The opinion of the court was delivered by: (judge Caputo)
Presently before the Court is the Defendants' Motion to Dismiss (Doc. 5) of Plaintiff's Complaint (Doc. 1). McGuire's action stems from an alleged sexual assault that occurred against her in Defendant Hunlock Creek Elementary School's bathroom on November 7, 1997. Plaintiff alleges that by allowing the assault to occur, Defendants caused a denial of Plaintiff's right of equal protection. Plaintiff therefore asserts a claim under 42 U.S.C. § 1983, as well as several state-law tort claims. In their Motion to Dismiss, the Defendants claim that Plaintiff fails to state a claim on her Fourteenth Amendment action and that the Court should decline to exercise supplemental jurisdiction against Plaintiff's state-law claims, which they argue also fail to state claims upon which relief can be granted. As McGuire fails to sufficiently plead an equal protection claim, the Court will grant Defendant's Motion to Dismiss and will decline supplemental jurisdiction over the remaining state-law claims.
On November 7, 1997, while McGuire was a student at Hunlock Creek Elementary School, a seventeen (17) year-old male sexually assaulted her in the school's restroom. (Compl. at ¶¶ 6-9, Doc. 1). He was not a student and he was not permitted to be on the premises. (Id. at ¶¶ 9-10). As a result of the assault, Plaintiff has suffered physical and psychological harm. (Id. at ¶ 13). McGuire alleges that the Defendants' lack of supervision, lack of security, and failure to take legal action against the assailant deprived her of her right of equal protection secured by the Fourteenth Amendment. (Id. at ¶¶ 14-17). On May 27, 2011, Plaintiff brought the instant action alleging claims under 42 U.S.C. § 1983 and various state-law tort claims. (Doc. 1).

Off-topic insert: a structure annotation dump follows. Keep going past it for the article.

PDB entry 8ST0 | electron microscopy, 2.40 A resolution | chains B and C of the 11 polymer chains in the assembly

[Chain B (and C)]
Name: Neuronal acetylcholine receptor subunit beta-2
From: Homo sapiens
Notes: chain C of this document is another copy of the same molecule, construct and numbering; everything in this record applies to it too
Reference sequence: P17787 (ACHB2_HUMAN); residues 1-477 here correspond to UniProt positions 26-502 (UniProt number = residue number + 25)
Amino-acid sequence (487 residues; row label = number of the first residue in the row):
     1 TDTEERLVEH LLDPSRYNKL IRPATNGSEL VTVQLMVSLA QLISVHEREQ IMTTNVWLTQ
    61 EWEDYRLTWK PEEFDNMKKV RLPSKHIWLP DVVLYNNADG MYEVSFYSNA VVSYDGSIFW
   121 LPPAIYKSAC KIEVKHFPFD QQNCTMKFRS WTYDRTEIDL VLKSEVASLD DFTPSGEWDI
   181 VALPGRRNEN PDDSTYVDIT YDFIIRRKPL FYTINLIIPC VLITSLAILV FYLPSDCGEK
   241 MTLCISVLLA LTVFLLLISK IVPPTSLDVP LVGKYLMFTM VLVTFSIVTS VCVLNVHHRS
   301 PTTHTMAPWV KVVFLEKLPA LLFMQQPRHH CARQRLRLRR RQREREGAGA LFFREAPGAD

Defendants have moved to dismiss, stating, in essence, that each of Plaintiff's claims fails as a matter of law. (Doc. 5). The issue has been fully briefed and is ripe for review.
Federal Rule of Civil Procedure 12(b)(6) provides for the dismissal of a complaint, in whole or in part, for failure to state a claim upon which relief can be granted. When considering a Rule 12(b)(6) motion, the Court's role is limited to determining if a plaintiff is entitled to offer evidence in support of their claims. See Scheuer v. Rhodes, 416 U.S. 232, 236 (1974). The Court does not consider whether a plaintiff will ultimately prevail. See id. A defendant bears the burden of establishing that a plaintiff's complaint fails to state a claim. See Gould Elecs. v. United States, 220 F.3d 169, 178 (3d Cir. 2000).
"A pleading that states a claim for relief must contain . . . a short and plain statement of the claim showing that the pleader is entitled to relief." Fed. R. Civ. P. 8(a). The statement required by Rule 8(a)(2) must give the defendant fair notice of what the . . . claim is and the grounds upon which it rests.'" Erickson v. Pardus, 551 U.S. 89, 93 (2007) (per curiam) (quoting Twombly, 550 U.S. at 555). Detailed factual allegations are not required. Bell Atlantic Corp. v. Twombly, 550 U.S. 544, 555 (2007). However, mere conclusory statements will not do; "a complaint must do more than allege the plaintiff's entitlement to relief." Fowler v. UPMC Shadyside, 578 F.3d 203, 211. Instead, a complaint must "show" this entitlement by alleging sufficient facts. Id.